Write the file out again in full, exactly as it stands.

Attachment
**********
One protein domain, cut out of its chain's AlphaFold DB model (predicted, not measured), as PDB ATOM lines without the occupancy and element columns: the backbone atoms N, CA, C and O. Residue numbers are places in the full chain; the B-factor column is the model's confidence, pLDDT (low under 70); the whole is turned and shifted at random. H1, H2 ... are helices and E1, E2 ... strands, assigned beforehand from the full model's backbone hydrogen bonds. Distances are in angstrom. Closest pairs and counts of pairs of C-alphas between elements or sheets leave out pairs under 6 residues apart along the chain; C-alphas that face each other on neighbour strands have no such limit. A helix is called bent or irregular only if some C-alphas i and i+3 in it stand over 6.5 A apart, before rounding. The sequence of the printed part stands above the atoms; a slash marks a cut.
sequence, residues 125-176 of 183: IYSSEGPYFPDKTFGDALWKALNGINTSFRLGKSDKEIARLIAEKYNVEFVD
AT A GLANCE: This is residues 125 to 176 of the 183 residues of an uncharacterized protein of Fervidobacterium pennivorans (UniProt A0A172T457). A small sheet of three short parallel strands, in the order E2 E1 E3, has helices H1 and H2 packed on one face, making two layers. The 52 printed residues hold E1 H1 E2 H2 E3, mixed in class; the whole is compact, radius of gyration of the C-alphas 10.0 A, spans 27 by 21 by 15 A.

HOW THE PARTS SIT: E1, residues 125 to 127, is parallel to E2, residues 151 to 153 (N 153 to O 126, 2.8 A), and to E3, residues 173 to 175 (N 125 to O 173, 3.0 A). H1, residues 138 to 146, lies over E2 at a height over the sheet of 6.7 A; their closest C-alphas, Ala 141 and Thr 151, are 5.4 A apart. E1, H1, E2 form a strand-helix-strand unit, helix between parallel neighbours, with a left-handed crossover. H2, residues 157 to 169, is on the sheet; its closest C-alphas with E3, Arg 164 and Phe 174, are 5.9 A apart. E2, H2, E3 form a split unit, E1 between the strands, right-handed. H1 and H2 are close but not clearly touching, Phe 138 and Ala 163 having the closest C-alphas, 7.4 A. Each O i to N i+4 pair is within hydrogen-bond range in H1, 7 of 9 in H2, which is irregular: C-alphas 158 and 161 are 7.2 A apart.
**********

One protein domain, cut out of its chain's AlphaFold DB model (predicted, not measured), as PDB ATOM lines without the occupancy and element columns: the backbone atoms N, CA, C and O. Residue numbers are places in the full chain; the B-factor column is the model's confidence, pLDDT (low under 70); the whole is turned and shifted at random. H1, H2 ... are helices and E1, E2 ... strands, assigned beforehand from the full model's backbone hydrogen bonds. Distances are in angstrom. Closest pairs and counts of pairs of C-alphas between elements or sheets leave out pairs under 6 residues apart along the chain; C-alphas that face each other on neighbour strands have no such limit. A helix is called bent or irregular only if some C-alphas i and i+3 in it stand over 6.5 A apart, before rounding. The sequence of the printed part stands above the atoms; a slash marks a cut.
sequence, residues 125-176 of 183: IYSSEGPYFPDKTFGDALWKALNGINTSFRLGKSDKEIARLIAEKYNVEFVD
AT A GLANCE: This is residues 125 to 176 of the 183 residues of an uncharacterized protein of Fervidobacterium pennivorans (UniProt A0A172T457). A small sheet of three short parallel strands, in the order E2 E1 E3, has helices H1 and H2 packed on one face, making two layers. The 52 printed residues hold E1 H1 E2 H2 E3, mixed in class; the whole is compact, radius of gyration of the C-alphas 10.0 A, spans 27 by 21 by 15 A.

HOW THE PARTS SIT: E1, residues 125 to 127, is parallel to E2, residues 151 to 153 (N 153 to O 126, 2.8 A), and to E3, residues 173 to 175 (N 125 to O 173, 3.0 A). H1, residues 138 to 146, lies over E2 at a height over the sheet of 6.7 A; their closest C-alphas, Ala 141 and Thr 151, are 5.4 A apart. E1, H1, E2 form a strand-helix-strand unit, helix between parallel neighbours, with a left-handed crossover. H2, residues 157 to 169, is on the sheet; its closest C-alphas with E3, Arg 164 and Phe 174, are 5.9 A apart. E2, H2, E3 form a split unit, E1 between the strands, right-handed. H1 and H2 are close but not clearly touching, Phe 138 and Ala 163 having the closest C-alphas, 7.4 A. Each O i to N i+4 pair is within hydrogen-bond range in H1, 7 of 9 in H2, which is irregular: C-alphas 158 and 161 are 7.2 A apart.